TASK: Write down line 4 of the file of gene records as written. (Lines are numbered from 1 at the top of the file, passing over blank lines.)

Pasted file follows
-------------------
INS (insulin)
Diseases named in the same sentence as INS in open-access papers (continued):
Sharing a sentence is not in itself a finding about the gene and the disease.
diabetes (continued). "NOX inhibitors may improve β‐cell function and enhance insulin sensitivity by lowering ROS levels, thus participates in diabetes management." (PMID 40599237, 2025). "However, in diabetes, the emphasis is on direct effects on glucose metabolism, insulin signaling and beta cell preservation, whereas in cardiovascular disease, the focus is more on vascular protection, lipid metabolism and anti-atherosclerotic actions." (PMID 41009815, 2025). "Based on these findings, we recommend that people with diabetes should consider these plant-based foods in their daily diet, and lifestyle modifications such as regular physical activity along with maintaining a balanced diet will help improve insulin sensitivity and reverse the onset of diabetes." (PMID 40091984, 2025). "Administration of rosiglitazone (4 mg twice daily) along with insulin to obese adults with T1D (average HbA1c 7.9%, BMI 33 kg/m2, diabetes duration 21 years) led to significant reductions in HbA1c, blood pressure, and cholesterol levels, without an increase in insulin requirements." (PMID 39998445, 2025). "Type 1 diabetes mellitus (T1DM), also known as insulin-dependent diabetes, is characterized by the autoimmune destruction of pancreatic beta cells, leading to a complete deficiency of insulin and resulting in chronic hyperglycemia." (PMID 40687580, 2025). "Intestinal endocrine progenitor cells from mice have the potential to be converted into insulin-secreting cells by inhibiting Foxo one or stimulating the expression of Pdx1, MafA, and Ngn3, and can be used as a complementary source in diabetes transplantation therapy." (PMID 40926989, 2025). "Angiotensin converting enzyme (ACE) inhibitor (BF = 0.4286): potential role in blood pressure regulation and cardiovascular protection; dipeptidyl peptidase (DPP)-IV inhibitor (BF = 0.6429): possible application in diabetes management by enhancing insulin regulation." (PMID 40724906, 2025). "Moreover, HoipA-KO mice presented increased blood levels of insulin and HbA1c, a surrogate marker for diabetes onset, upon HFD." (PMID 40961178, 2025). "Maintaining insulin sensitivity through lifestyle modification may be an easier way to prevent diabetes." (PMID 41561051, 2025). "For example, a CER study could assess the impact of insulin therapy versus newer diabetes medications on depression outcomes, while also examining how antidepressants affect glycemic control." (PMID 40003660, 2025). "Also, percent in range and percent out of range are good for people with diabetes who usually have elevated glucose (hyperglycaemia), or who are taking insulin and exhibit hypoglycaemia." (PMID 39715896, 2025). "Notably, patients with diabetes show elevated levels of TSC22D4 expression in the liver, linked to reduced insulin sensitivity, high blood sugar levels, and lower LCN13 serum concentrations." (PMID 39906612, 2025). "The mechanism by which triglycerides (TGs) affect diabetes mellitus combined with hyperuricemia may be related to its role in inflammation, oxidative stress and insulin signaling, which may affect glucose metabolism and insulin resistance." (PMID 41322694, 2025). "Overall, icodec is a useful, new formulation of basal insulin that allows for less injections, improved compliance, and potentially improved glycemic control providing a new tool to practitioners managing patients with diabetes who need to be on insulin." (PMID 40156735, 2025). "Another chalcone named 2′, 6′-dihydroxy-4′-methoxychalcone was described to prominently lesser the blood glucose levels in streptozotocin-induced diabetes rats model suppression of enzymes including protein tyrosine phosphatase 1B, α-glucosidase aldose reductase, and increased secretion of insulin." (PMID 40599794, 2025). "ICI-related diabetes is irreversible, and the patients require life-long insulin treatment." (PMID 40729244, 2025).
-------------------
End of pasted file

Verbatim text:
diabetes (continued). "NOX inhibitors may improve β‐cell function and enhance insulin sensitivity by lowering ROS levels, thus participates in diabetes management." (PMID 40599237, 2025). "However, in diabetes, the emphasis is on direct effects on glucose metabolism, insulin signaling and beta cell preservation, whereas in cardiovascular disease, the focus is more on vascular protection, lipid metabolism and anti-atherosclerotic actions." (PMID 41009815, 2025). "Based on these findings, we recommend that people with diabetes should consider these plant-based foods in their daily diet, and lifestyle modifications such as regular physical activity along with maintaining a balanced diet will help improve insulin sensitivity and reverse the onset of diabetes." (PMID 40091984, 2025). "Administration of rosiglitazone (4 mg twice daily) along with insulin to obese adults with T1D (average HbA1c 7.9%, BMI 33 kg/m2, diabetes duration 21 years) led to significant reductions in HbA1c, blood pressure, and cholesterol levels, without an increase in insulin requirements." (PMID 39998445, 2025). "Type 1 diabetes mellitus (T1DM), also known as insulin-dependent diabetes, is characterized by the autoimmune destruction of pancreatic beta cells, leading to a complete deficiency of insulin and resulting in chronic hyperglycemia." (PMID 40687580, 2025). "Intestinal endocrine progenitor cells from mice have the potential to be converted into insulin-secreting cells by inhibiting Foxo one or stimulating the expression of Pdx1, MafA, and Ngn3, and can be used as a complementary source in diabetes transplantation therapy." (PMID 40926989, 2025). "Angiotensin converting enzyme (ACE) inhibitor (BF = 0.4286): potential role in blood pressure regulation and cardiovascular protection; dipeptidyl peptidase (DPP)-IV inhibitor (BF = 0.6429): possible application in diabetes management by enhancing insulin regulation." (PMID 40724906, 2025). "Moreover, HoipA-KO mice presented increased blood levels of insulin and HbA1c, a surrogate marker for diabetes onset, upon HFD." (PMID 40961178, 2025). "Maintaining insulin sensitivity through lifestyle modification may be an easier way to prevent diabetes." (PMID 41561051, 2025). "For example, a CER study could assess the impact of insulin therapy versus newer diabetes medications on depression outcomes, while also examining how antidepressants affect glycemic control." (PMID 40003660, 2025). "Also, percent in range and percent out of range are good for people with diabetes who usually have elevated glucose (hyperglycaemia), or who are taking insulin and exhibit hypoglycaemia." (PMID 39715896, 2025). "Notably, patients with diabetes show elevated levels of TSC22D4 expression in the liver, linked to reduced insulin sensitivity, high blood sugar levels, and lower LCN13 serum concentrations." (PMID 39906612, 2025). "The mechanism by which triglycerides (TGs) affect diabetes mellitus combined with hyperuricemia may be related to its role in inflammation, oxidative stress and insulin signaling, which may affect glucose metabolism and insulin resistance." (PMID 41322694, 2025). "Overall, icodec is a useful, new formulation of basal insulin that allows for less injections, improved compliance, and potentially improved glycemic control providing a new tool to practitioners managing patients with diabetes who need to be on insulin." (PMID 40156735, 2025). "Another chalcone named 2′, 6′-dihydroxy-4′-methoxychalcone was described to prominently lesser the blood glucose levels in streptozotocin-induced diabetes rats model suppression of enzymes including protein tyrosine phosphatase 1B, α-glucosidase aldose reductase, and increased secretion of insulin." (PMID 40599794, 2025). "ICI-related diabetes is irreversible, and the patients require life-long insulin treatment." (PMID 40729244, 2025).